One of our favorite radio programs, NPR's On Point Radio, had an interesting show last week on side hustles (gigs).
The Necessity of the Millennial Side Hustle described side hustles as:
Everybody has to hustle in this economy. For many Millennials, the hustle that matters - that gets the love, that stokes the dreams, that gets the last bills paid - is the “side hustle.” The side hustle is the extra job, the after-hours passion, the freelance gig after work that brings in a few more bucks and – if you’re lucky – holds out the promise of a bigger, better, more exciting career ahead. It’s a second job, and maybe more than that.
The impetus for the show was the Quartz article Millennials are obsessed with side hustles because they’re all we’ve got.
The article's focus is on side gigs done for reasons other than just to make more money. Key quote:
The side hustle offers something worth much more than money: A hedge against feeling stuck and dull and cheated by life.
These are mostly side gigs used to pursue a passion, build a business, or done just for the sake of doing something enjoyable. Key quote:
The sheer range of side hustles suggests there’s more in play than money. There are the well known app-based gigs, like Uber and TaskRabbit. You’ve got the day job with a freelance extension–the full-time graphic designer who also has her own clients.
Then there’s what you might ungenerously call the side hustle as self-promotion, which covers some yoga teachers and life coaches, though by no means all. Next along the line is the side hustle as self-delusion, i.e. spending years on some (doomed) artistic effort that will make the world care and understand, at last!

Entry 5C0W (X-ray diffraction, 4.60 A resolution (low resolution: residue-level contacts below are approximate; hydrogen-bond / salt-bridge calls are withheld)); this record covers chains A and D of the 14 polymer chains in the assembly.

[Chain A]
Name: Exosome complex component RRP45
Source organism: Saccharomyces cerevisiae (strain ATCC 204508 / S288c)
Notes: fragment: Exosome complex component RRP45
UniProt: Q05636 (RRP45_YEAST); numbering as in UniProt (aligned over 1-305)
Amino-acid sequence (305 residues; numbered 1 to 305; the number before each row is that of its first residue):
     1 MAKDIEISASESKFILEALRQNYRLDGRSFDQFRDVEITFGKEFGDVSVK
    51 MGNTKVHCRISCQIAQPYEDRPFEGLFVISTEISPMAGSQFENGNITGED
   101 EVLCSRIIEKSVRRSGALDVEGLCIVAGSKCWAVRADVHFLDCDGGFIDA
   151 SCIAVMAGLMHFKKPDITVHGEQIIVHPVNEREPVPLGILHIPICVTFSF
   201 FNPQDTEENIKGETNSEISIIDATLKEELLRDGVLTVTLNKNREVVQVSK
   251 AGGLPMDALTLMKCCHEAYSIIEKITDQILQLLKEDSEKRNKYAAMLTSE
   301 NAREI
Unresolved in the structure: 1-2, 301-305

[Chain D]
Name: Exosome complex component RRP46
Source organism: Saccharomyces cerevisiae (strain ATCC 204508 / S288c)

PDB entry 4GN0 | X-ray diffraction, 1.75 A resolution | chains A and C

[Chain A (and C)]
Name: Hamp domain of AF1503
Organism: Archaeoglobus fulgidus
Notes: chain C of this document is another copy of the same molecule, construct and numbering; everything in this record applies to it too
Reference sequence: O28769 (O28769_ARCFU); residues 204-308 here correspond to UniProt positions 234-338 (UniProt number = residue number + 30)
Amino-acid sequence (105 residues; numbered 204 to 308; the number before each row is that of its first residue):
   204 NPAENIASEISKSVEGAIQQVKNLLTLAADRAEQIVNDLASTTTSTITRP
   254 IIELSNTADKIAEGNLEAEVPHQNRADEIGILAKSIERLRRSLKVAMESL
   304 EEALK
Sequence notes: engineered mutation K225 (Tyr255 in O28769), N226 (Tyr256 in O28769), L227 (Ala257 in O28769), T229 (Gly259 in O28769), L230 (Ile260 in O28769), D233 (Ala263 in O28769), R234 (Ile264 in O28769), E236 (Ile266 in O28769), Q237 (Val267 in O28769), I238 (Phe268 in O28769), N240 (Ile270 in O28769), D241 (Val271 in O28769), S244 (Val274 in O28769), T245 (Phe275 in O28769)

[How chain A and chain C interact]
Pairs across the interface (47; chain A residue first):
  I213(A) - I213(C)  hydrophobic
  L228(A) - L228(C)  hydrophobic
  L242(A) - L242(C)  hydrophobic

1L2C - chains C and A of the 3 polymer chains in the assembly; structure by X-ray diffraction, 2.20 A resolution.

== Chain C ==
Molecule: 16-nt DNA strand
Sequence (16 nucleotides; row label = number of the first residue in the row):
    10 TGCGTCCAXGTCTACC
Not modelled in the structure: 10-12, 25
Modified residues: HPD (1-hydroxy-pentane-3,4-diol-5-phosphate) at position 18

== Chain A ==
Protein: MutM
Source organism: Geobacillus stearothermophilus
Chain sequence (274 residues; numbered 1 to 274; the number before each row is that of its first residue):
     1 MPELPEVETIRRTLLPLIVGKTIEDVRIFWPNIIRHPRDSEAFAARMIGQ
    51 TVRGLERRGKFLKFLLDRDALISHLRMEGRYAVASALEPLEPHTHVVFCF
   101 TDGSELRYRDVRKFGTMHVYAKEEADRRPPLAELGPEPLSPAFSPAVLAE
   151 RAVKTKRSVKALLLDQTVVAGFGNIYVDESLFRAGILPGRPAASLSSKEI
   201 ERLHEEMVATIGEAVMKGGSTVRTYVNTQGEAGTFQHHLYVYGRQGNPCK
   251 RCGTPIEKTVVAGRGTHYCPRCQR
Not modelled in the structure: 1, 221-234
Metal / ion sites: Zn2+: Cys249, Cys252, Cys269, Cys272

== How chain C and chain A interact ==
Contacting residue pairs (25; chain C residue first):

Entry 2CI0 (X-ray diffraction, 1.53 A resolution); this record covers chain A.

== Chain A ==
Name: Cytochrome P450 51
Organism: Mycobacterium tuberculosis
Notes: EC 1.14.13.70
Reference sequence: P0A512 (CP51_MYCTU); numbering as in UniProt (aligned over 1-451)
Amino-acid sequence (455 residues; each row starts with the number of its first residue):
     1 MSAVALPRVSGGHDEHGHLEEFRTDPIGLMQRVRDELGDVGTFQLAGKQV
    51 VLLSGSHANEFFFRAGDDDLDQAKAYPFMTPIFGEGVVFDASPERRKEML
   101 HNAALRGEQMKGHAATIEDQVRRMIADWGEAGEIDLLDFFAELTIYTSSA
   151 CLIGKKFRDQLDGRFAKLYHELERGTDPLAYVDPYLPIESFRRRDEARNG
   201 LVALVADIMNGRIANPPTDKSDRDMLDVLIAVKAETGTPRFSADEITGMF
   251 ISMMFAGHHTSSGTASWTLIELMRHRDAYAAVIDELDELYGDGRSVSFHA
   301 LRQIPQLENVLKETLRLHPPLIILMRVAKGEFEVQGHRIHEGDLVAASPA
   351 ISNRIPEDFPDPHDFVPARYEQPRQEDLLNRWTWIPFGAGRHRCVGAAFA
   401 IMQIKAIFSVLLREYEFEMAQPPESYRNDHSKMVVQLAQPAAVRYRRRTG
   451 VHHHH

If that sounds harsh, well, I should know. Last year, writing for the internet earned me a grand total of $415 before taxes ...
As usual, On Point did an excellent job covering the topic.
But they left out one important point. A key reason there are more side gigs is it's much easier than in the past to have one.
The Internet and online, on-demand talent and product marketplaces have created new, low friction, highly flexible opportunities for people to pursue side gigs.
It's easy to get started with on-demand work and it's not tied to a schedule. Workers can start and stop when they want, they can work the hours they want, and they can work the amount they want.
Not only does this work provide schedule flexibility, on-demand marketplaces also provide artists, feelancers and others pursuing a passion an efficient way of accessing customers.
Just think about how much easier it is to have a side gig making and selling crafts thanks to online marketplaces like Etsy.
Data from the Intuit On-Demand Workforce study (see chart below) illustrates many of the non-monetary reasons people are doing side gigs using these online marketplaces.
See the study presentation for more details and other reasons people are working in the online, on-demand economy.